Get it Growing: Preserving fruits and vegetables

It’s time to can tomatoes and peaches, freeze green beans, dry or freeze herbs and make jelly!

Get it Growing: Preserving fruits and vegetables

It’s time to can tomatoes and peaches, freeze green beans, dry or freeze herbs and make jelly!

What a fantastic time of year. Because of the warmer temperatures on the peninsula this summer, many gardeners already are gathering tomatoes and picking green beans in large enough quantities to preserve them for later use.

If your garden is producing delicious fresh vegetables for the table but not enough to preserve, take advantage of the local harvest available at farmers markets and local farm stores.

Years ago people preserved food primarily because it was an economical way to provide nutritious and tasty food for use during the winter months. Today, people are returning to preserving their own fruits and vegetables for that reason and because they are concerned about food quality.

When you preserve your own food you know the ingredients! Also, for many, the “beauty” of a jar of home-canned tomatoes or peaches is reason enough to get out the canning equipment.

Get busy

So, how do you get started? It is easy! Decide what you want to preserve and what method you want to use. There are several methods of food preservation: water bath canning, pressure-cooker canning, freezing, drying, pickling and jam/jellying.

If you do not have time to make jam or jelly when the fruit is freshly available, it can be frozen and later made into jam or jelly. Possibilities are endless.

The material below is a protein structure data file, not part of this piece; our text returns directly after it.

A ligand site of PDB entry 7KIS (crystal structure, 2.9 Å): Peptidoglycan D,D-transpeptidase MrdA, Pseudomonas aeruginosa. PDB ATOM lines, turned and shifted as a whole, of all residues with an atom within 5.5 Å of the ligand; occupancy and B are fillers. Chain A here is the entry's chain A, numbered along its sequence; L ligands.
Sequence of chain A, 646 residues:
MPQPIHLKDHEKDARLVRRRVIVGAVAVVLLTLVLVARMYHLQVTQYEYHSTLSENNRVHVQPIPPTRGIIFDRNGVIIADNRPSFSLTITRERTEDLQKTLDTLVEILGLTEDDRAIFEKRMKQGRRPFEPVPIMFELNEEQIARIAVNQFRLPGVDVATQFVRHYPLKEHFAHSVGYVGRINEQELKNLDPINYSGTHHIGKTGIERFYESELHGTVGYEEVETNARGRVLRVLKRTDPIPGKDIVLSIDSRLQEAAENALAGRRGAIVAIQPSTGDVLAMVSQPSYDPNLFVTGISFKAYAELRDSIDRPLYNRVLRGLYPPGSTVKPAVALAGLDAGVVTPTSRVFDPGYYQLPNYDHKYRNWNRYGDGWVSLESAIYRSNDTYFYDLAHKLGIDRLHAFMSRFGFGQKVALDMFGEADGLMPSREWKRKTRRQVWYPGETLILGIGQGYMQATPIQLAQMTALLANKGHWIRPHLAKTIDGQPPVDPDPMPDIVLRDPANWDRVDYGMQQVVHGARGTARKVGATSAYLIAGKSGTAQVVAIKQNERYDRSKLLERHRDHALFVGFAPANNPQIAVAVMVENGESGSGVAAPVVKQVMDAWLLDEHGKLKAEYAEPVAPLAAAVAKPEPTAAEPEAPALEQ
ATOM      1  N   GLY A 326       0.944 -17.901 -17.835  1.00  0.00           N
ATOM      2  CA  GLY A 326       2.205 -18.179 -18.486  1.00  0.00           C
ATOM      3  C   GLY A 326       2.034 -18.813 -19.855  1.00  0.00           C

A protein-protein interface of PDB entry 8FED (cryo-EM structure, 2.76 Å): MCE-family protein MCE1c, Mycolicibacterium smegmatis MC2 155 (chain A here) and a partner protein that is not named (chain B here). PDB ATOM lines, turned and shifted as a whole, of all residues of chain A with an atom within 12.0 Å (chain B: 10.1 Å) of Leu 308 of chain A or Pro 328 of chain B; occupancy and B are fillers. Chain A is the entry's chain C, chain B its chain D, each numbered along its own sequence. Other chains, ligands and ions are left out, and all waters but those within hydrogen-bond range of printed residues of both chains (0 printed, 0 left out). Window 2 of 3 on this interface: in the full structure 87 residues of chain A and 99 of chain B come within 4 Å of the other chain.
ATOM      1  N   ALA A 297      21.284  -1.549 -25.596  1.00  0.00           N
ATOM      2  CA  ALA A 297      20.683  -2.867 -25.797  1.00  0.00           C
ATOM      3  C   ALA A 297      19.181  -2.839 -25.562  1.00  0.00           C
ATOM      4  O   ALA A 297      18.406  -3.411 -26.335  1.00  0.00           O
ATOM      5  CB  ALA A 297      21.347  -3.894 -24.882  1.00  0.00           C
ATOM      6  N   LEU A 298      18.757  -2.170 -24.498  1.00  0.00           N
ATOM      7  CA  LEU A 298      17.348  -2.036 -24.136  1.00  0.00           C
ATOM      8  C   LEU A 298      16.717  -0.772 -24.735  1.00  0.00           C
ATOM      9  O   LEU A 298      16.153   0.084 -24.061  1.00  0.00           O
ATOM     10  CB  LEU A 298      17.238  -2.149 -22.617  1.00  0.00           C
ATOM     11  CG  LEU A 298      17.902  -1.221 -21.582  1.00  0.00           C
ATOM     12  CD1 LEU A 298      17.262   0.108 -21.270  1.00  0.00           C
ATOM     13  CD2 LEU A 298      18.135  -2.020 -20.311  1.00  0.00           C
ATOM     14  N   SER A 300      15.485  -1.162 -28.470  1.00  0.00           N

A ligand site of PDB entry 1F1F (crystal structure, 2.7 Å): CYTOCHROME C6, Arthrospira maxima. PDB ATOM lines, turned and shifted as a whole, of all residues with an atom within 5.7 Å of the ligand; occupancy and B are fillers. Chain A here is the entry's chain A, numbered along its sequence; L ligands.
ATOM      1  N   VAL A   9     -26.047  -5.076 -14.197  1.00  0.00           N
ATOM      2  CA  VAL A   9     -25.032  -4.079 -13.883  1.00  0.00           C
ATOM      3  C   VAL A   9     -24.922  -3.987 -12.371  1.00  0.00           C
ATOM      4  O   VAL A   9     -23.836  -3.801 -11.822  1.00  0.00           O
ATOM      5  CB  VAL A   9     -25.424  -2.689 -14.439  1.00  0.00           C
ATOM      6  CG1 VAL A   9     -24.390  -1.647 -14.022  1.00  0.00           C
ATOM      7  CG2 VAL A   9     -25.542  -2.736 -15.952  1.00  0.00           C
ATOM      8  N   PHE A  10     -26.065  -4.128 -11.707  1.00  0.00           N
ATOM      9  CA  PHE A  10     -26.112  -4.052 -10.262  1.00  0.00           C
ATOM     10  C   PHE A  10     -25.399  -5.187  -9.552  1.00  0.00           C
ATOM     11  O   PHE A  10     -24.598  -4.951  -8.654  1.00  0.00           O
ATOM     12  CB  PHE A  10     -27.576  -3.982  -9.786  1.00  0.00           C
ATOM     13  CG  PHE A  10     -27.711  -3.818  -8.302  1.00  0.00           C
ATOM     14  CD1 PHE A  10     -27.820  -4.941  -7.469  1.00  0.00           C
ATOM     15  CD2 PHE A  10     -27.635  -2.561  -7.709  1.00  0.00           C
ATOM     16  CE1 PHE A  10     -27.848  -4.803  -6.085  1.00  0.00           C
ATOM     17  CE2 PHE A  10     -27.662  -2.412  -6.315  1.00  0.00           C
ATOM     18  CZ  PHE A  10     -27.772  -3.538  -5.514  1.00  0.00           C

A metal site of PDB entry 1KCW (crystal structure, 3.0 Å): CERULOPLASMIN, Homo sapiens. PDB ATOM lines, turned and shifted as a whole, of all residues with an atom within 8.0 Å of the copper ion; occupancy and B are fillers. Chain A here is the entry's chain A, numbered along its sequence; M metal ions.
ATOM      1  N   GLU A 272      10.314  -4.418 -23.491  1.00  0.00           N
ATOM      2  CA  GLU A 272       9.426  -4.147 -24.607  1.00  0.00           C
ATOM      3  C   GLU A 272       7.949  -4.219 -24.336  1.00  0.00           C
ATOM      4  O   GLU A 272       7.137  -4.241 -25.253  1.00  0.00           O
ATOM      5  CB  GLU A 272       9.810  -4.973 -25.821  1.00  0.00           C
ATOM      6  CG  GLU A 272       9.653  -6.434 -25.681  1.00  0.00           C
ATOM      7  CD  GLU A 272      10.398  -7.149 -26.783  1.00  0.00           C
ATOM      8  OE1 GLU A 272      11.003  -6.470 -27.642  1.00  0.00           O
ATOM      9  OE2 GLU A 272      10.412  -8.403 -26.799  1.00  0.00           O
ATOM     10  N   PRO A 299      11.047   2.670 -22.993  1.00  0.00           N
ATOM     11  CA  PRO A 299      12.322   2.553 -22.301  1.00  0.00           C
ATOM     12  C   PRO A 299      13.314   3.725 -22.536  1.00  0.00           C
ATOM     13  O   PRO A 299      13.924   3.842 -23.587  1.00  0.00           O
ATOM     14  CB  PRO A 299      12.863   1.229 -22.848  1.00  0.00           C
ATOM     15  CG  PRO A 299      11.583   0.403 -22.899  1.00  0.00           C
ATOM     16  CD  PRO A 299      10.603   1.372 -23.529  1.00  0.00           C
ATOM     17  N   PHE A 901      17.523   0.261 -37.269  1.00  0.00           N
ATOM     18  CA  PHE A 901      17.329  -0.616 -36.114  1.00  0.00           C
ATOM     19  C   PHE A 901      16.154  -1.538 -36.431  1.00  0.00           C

Each method has its own specific equipment and process. They all have the following three things in common.

Always:

• Use the freshest unblemished vegetables and fruits available.

• Thoroughly wash all vegetables and fruits.

• Sterilize all equipment and supplies.

Safety first

Serious illness can result when proper food handling and food preservation procedures are not followed. It is critical that you follow the steps involved for the preserving method you choose.

There are pros and cons for each method. If food preservation is new to you, read about each process before you decide which best serves your interest.

Do some research to determine if there is a variety of the fruit or vegetable that is better suited when preserving. For example, a pickling cucumber is more likely to retain its crisp quality when pickled than will a salad cucumber; some herbs retain more robust flavor when frozen rather than dried.

To address the renewed interest in food preservation, Washington State University has made available a series of online instructions for each of the various preserving processes. This is an outstanding resource whether you are new to food preservation or would like a refresher. There is no cost, just log into http://preservesummer.cahnrs.wsu.edu.

If you are interested in hands-on classes or a pressure-cooker inspection, contact the Clallam County Extension Office at 417-2279. If they are not offering classes, they likely will know what is being offered through other Extension Offices.

Online information also is available at the National Center for Home Food Preservation at http://nchfp.uga.edu.

Now is the time to preserve food for later use. Fruits and vegetables are at their peak and the “how-to” information is readily available! You’ll be glad you preserved it.

 

 

Judy English is a Washington State University certified, Clallam County Master Gardener.

 

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